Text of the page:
Exploring the Buzz About Blockchain and the Supply Chain - Jan 2018

Supply chain and logistics professionals have long turned to technology such as Transportation Management Systems (TMS) to increase the efficiency and security surrounding shipments, transactions, and relationships. Combined with technology such as GPS and RFID, TMS software can track shipments through nearly every touch point and give shippers piece of mind.

But what if we could do more? What if the supply chain transparency shippers and consumers have come to expect could extend beyond logistics providers to suppliers in every tier? What if we could guarantee that no stakeholder could alter information about products and materials? What if we were 100 percent sure that every item on the invoice originated where the supplier says it did?

Blockchain technology promises security and transparency at this level, according to experts. Financial firms have been experimenting with blockchain solutions for a few years now with marked success, and the technology has now garnered the attention of supply chain professionals. In the logistics technology world, developers have realized that a blockchain transaction does not have to be financial. Instead, it can be a delivery or a check-in, a verification of an industry certification, a source location for materials and supplies.

How Does It Work?

 While blockchain has been a buzzword since the first time Bitcoin made the news, shipping stakeholders not directly involved with technology development may not know exactly what it is or how it works.

 “Blockchain is a technology that can allow authenticated data communication between each player in a supply chain without the intermediation of a trusted central organization,” according to ”Using Blockchain to Drive Supply Chain Innovation,” a new whitepaper from Deloitte.

 For the layman, information – touch points, financial transactions, supplier/shipper data, etc. – gets stored in “blocks,” which make up a digital ledger. The information in these blocks then gets verified by stakeholders or network users, known as “miners.” Each block links to the next, and to the next, creating a chain: thus, blockchain. To alter or change this information in any way involves a nearly insurmountable amount of work from multiple stakeholders at multiple access points, meaning that any one participant cannot alter data after it has been added to a block.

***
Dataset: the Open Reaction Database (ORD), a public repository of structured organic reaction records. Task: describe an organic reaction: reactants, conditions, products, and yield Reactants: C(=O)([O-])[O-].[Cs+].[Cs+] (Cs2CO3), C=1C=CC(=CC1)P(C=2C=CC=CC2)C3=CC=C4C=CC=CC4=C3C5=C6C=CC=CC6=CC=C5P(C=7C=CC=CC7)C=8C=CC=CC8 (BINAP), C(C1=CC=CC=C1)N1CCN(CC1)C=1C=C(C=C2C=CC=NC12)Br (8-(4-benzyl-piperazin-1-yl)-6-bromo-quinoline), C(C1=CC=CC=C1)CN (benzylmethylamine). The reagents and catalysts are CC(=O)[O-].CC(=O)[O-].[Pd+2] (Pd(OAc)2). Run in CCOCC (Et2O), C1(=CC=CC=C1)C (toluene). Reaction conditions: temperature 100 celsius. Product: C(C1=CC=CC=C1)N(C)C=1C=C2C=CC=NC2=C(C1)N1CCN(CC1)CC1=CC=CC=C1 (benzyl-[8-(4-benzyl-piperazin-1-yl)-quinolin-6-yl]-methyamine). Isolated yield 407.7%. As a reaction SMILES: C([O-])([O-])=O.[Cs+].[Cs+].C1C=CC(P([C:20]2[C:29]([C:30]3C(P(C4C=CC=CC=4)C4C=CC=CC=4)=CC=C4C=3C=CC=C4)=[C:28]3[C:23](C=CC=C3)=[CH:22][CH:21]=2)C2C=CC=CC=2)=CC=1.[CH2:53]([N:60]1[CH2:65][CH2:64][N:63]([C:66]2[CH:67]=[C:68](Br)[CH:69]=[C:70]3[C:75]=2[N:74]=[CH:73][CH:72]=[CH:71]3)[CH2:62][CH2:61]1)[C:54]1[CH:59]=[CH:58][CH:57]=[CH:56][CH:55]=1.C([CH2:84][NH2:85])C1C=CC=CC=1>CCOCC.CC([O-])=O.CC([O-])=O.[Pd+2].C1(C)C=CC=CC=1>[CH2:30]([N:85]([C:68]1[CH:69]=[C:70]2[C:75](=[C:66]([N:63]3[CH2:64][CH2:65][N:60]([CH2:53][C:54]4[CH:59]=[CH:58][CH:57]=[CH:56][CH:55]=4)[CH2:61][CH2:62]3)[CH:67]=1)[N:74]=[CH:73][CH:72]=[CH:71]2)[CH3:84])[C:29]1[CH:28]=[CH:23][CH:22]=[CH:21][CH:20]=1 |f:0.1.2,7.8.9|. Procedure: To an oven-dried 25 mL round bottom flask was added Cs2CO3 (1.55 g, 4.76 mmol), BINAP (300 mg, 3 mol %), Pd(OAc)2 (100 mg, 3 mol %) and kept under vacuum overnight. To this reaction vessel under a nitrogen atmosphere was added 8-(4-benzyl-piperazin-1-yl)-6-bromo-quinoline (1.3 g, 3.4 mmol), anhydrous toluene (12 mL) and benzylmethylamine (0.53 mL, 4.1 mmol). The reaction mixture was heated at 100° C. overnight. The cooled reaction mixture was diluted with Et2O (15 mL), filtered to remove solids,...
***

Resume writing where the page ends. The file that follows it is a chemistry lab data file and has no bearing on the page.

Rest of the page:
Blockchain in the Supply Chain

 Blockchain technology isn’t widespread enough in the logistics realm yet to support any sort of unified effort for development, so it will likely be several years before any sort of standard is agreed upon for supply chain use. Deloitte lists the following potential benefits blockchain may have for the supply chain: 

  • Increased material traceability
  • Reduced counterfeiting
  • Improved visibility/compliance over vendors
  • Less paperwork/administrative costs

Many pilot programs are already showing promising results. Blockchain technology has been tested to track tuna from ocean to fork, reduce the flow of counterfeit drugs in the pharmaceutical supply chain, and stop the spread of conflict diamonds. Given it’s potential, it’s likely that blockchain will become a staple of logistics technology over the next decade.

That’s not to say that current TMS or other software solution will be replaced or become obsolete. More accurately, the technology we trust today to help manage the supply chain will be augmented with blockchain to become even more secure, more efficient, and more visible. For the time being, just make sure that you use logistics and technology providers who are aware of blockchain technology and its disruptive potential.

 “In the news blockchain is just Bitcoin,” says Joe La Chapell, manager of information technology for WSI. “But the underlying technology is really exciting. I think it’s going to add a lot of value to existing supply chain technologies and to the customers that use it. For those that are interested in authentication, chemicals, drugs, the gray market – anything that can be interceded or manipulated from a supply chain standpoint – it’ll add value.”

Disruptive technologies come and go, but in the case of blockchain, we’re confident it’s here to stay. WSI works every day to prepare for the changes blockchain will bring to supply chain management. When the future arrives, we’ll be ready. Will you?